The Art of Project Management: Expert advice from experienced project managers in Silicon Valley, and around the world

It’s Just Lunch – Asking an Executive to Mentor You

Table of contents for Getting and Making Good Use of a Mentor

  1. Still Don’t Have a Mentor?
  2. From Mentor to Colleague
  3. Mentoring Circles – Better Leveraging a Mentor’s Time
  4. It’s Just Lunch – Asking an Executive to Mentor You

Some of the best mentoring I’ve ever received is from executives. Even when I was a mere pawn in the corporate chess game I longed to understand the game from the view of the king. Working in the basement of the building which is now the Facebook headquarters, I mostly had a view of the shipping and receiving dock. Although I had plenty to do in the bowels of what was then an analytical instrument manufacturing facility, I found working without a clear vision of where we were headed as on organization unsatisfying. And in my state of youthful exuberance I was truly convinced that I could make a meaningful difference to the success of our organization if only I knew what the goals were.

With no mortgage to pay and no kids in college, I was free to take some chances, so one day one of my scrappy gal pals and I invited our new division manager to lunch. He must have thought I was incredibly brazen, because he was moderately feared by some of the more timid souls in our midst, and I know he was incredibly busy. But he agreed to meet with us over lunch, and that was a real turning point for me. First of all, he paid for lunch, which was a nice bonus. In addition after that I really felt committed to doing my part to make our business successful. Here’s how we managed to get him to be a “micro-mentor” for us:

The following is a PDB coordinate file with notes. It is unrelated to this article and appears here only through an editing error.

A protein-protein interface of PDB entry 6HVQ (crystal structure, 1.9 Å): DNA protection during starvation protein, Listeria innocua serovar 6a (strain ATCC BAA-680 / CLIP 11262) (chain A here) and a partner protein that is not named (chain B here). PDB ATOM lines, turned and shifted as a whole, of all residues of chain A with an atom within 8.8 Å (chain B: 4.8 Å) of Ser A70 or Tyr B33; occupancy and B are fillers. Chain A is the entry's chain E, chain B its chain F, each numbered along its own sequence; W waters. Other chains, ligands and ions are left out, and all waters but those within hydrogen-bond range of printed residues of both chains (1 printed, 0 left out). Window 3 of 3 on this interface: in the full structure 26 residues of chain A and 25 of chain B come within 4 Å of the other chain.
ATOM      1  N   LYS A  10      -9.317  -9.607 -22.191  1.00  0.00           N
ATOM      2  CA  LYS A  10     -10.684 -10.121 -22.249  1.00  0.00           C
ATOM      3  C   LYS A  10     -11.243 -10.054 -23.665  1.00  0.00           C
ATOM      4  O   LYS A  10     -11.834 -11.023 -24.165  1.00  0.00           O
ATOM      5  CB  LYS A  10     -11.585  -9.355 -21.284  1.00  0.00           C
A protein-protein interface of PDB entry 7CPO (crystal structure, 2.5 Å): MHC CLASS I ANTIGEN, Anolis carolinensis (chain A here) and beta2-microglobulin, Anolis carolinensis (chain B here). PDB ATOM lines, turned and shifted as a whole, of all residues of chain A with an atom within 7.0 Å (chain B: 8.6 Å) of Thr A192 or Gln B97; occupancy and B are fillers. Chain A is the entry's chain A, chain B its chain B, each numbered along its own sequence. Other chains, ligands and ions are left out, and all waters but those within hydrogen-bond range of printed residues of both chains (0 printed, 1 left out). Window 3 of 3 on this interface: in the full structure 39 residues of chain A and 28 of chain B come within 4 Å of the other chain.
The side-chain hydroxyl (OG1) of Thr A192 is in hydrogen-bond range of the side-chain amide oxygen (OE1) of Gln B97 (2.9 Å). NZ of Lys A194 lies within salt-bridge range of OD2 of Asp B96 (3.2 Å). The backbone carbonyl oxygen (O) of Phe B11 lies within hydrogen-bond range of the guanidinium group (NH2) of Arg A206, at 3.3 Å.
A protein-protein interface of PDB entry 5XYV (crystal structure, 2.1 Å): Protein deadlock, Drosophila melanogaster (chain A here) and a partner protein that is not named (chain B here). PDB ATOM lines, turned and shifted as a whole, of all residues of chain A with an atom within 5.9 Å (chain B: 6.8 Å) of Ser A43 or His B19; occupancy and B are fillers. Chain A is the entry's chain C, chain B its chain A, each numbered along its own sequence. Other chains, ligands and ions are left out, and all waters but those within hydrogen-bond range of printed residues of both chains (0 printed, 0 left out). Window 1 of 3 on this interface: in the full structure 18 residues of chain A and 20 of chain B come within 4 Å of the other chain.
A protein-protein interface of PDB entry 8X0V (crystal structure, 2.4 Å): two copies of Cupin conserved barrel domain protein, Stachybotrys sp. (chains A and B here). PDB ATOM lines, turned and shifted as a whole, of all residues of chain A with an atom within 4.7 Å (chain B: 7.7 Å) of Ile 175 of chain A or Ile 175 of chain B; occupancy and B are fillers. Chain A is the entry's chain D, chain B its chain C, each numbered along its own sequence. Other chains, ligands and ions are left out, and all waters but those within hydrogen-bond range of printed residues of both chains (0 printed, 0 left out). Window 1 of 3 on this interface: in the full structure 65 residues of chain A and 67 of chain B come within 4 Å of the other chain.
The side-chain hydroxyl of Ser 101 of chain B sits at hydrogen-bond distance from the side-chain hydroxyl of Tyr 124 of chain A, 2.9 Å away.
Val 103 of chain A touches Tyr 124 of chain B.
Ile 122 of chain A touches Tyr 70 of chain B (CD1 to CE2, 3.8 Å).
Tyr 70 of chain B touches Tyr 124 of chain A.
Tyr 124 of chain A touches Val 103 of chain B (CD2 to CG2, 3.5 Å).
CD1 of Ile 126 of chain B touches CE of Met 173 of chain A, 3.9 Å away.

• We told him we admired his leadership style.
  • We asked him to help us understand his goals so we could be more supportive of him.
  • We promised that we’d pay back his time invested in far greater productivity if he met with us.
  • We only asked him for one meeting. And we never used the word “mentor”.
During lunch we listened enthusiastically to his stories, asked him open ended questions, and told him (more or less honestly) what we thought about his effectiveness as a leader since he took over our division. And we asked him what we could do to help him successfully lead our organization. We must have seemed a bit naive, but I guess he wasn’t used to people listening to him with sincere interest, or sharing their opinions openly without their lips in a puckered pose, so he spent more time with us than planned, and even offered to do it again sometime. It was amazing how much more connected I felt to our business after that. I was inspired for months, and I always felt some kind of meaningful connection to “management” after that.

Of course one lunch with a senior exec can’t make up for a multitude of assine behaviors by other people in the work environment, but getting a chance to talk 1-on-1 to your senior executives can change your perspective on your place in the corporate hierarchy. This is especially true if you are fairly junior. In fact, I believe that the fact that we were so junior is what made it so easy for us to ask, and for him to say yes. We really had no power in the organization, and weren’t a threat. We had no hidden agenda. We were just two scrappy women in search of our place in the business world.